A Met Office hackathon has produced a wide range of innovative ideas for ways to bring together data and other information to improve the UK’s resilience to a changing climate. Virtual 3-D visualisations, storytelling, interactive...
The UK government, alongside others worldwide, has pledged to reduce greenhouse gas emissions to net zero in an attempt to curb the consequences of climate change. But current global pledges to reduce greenhouse gas emissions aren’t yet enough to keep global temperature rise below 2°C, and warming levels of 3°C or more remain possible by the end of the century.
To shine a light on the importance of adapting to climate change in the UK, hundreds of climate experts recently examined the risks from climate change faced by the UK at higher levels of warming, and discussed what’s required to make the country more resilient.
The conference, Is the UK on track to adapt to climate change?, was jointly hosted by the National Centre for Atmospheric Science, the UK Climate Resilience Champions at the University of Leeds and the Committee on Climate Change.
Ten key messages
We asked the experts to consider the latest scientific evidence, research and adaptation policy, and ultimately reflect on the risks and best ways to prepare. Ten key messages from the conference have been distilled into a summary note, which explores the different aspects of risk and adaptation in the UK.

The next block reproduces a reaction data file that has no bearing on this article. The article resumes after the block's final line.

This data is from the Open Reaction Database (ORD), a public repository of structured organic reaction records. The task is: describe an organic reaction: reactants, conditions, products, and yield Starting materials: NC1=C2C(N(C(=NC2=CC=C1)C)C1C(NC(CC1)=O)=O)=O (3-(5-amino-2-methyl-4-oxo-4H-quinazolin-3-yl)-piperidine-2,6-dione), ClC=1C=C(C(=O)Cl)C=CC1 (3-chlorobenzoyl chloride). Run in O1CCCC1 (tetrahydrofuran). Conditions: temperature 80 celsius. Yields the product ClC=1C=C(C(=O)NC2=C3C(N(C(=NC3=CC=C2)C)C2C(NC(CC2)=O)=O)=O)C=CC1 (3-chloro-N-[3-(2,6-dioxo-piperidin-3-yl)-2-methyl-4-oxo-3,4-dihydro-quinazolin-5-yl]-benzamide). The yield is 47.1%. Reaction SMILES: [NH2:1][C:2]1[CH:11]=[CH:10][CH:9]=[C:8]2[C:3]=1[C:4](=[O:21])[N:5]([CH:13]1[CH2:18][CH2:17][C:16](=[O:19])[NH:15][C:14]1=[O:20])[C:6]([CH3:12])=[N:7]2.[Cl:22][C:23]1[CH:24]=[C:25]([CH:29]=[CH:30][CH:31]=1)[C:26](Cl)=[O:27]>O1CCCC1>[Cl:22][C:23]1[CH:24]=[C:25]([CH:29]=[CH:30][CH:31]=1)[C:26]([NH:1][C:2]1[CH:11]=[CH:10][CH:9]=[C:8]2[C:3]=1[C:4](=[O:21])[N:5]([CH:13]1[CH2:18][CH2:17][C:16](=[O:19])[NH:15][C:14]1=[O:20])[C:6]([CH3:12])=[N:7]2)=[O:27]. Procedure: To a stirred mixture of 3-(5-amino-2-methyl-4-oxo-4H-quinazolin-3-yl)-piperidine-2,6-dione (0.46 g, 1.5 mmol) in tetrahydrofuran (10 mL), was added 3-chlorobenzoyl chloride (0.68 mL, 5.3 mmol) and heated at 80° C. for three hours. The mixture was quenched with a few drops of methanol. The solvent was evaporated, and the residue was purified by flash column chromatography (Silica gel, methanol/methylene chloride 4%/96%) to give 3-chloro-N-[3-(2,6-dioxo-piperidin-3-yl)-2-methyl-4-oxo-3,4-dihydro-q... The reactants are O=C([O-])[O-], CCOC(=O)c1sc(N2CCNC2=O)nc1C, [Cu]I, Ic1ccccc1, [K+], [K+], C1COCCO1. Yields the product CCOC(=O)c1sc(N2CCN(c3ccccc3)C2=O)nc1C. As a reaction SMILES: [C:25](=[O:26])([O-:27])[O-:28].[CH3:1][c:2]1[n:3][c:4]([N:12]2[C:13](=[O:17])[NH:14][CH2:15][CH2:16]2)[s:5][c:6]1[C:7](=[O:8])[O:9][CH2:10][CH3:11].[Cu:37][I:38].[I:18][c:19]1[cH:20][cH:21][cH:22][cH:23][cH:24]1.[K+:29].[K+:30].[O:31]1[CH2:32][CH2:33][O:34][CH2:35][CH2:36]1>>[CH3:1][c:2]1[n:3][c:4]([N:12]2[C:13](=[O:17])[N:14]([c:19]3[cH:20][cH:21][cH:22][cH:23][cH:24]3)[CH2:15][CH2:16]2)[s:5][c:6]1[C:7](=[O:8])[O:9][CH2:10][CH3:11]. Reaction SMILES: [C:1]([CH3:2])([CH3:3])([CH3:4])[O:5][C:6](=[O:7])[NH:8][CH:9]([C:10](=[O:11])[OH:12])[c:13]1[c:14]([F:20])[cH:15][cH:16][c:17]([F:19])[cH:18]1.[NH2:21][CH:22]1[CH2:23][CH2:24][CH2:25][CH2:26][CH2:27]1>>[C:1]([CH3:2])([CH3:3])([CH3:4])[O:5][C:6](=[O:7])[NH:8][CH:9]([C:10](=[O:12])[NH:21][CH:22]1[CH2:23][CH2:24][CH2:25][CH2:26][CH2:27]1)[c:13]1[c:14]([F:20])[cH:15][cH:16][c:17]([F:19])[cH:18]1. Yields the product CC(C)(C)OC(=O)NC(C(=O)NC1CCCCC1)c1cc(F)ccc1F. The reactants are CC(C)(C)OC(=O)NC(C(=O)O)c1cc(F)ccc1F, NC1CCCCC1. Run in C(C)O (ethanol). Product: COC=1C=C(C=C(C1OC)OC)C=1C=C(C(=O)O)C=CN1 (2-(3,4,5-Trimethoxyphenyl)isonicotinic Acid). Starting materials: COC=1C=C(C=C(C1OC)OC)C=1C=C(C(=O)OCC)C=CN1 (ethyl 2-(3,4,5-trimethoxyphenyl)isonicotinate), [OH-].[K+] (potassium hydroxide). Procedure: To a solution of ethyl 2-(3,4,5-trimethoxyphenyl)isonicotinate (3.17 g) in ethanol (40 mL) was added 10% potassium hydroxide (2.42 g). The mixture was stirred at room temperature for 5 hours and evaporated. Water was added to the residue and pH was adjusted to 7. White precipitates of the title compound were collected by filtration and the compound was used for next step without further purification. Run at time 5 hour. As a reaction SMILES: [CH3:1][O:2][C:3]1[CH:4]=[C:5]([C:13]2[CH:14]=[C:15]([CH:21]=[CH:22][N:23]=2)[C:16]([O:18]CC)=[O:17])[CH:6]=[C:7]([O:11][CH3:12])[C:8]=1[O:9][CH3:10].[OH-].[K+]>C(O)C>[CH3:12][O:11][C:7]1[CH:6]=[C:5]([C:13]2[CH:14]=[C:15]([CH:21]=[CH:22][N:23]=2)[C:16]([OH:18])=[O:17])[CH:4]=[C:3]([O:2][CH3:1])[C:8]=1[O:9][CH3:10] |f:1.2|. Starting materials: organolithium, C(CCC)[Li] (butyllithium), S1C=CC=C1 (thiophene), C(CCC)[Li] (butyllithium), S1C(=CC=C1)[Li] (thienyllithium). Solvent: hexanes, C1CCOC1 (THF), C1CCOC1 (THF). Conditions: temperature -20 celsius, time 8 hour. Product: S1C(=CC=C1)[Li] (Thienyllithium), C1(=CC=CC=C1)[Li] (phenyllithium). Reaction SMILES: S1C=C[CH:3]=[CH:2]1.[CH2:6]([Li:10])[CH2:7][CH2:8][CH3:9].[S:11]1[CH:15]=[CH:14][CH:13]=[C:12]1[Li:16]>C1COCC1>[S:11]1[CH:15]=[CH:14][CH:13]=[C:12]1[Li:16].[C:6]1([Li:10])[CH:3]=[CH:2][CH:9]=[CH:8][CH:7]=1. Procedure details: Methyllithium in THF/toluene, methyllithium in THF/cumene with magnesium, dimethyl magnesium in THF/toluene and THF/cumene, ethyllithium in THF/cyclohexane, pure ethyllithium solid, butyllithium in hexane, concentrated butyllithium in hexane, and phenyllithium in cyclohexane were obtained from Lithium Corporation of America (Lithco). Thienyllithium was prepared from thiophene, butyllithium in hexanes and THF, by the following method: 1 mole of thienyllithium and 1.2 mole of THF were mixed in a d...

You can now view keynotes by Emma Howard Boyd (Chair of the Environment Agency) and Baroness Brown of Cambridge (Chair of the Adaptation Committee for the Committee on Climate Change), as well as panel sessions from the two days on the conference webpage.
The UK Climate Resilience Programme Champions, Suraje Dessai and Kate Lonsdale, both chaired sessions for the conference. Watch a clip of Suraje Dessai’s summing up from day one and Kate Lonsdale’s summing up following panel 4.
Profound risks and opportunities
The conference concluded that climate change will pose profound and potentially catastrophic risks to the UK at higher levels of warming. But there are things that society can and should do to respond to the risks now, drawing inspiration from innovative and effective adaptation that is already taking place, both in the UK and globally. And adaptation must take place alongside, and together, with mitigation.
The discussions will inform the new Evidence Report to underpin the UK’s next Climate Change Risk Assessment, due in 2021. Next year also sees the UK Government hosting the landmark UN climate conference COP26 in Glasgow in November, where further efforts will be made to boost global ambition on both reducing emissions and preparing for the effects of climate change.
Conference webpage: ‘Is the UK on track to adapt to climate change?’
Follow the UK climate adaptation conversation on Twitter using #UKClimateAdapt
News & Events
Last updated April 2021
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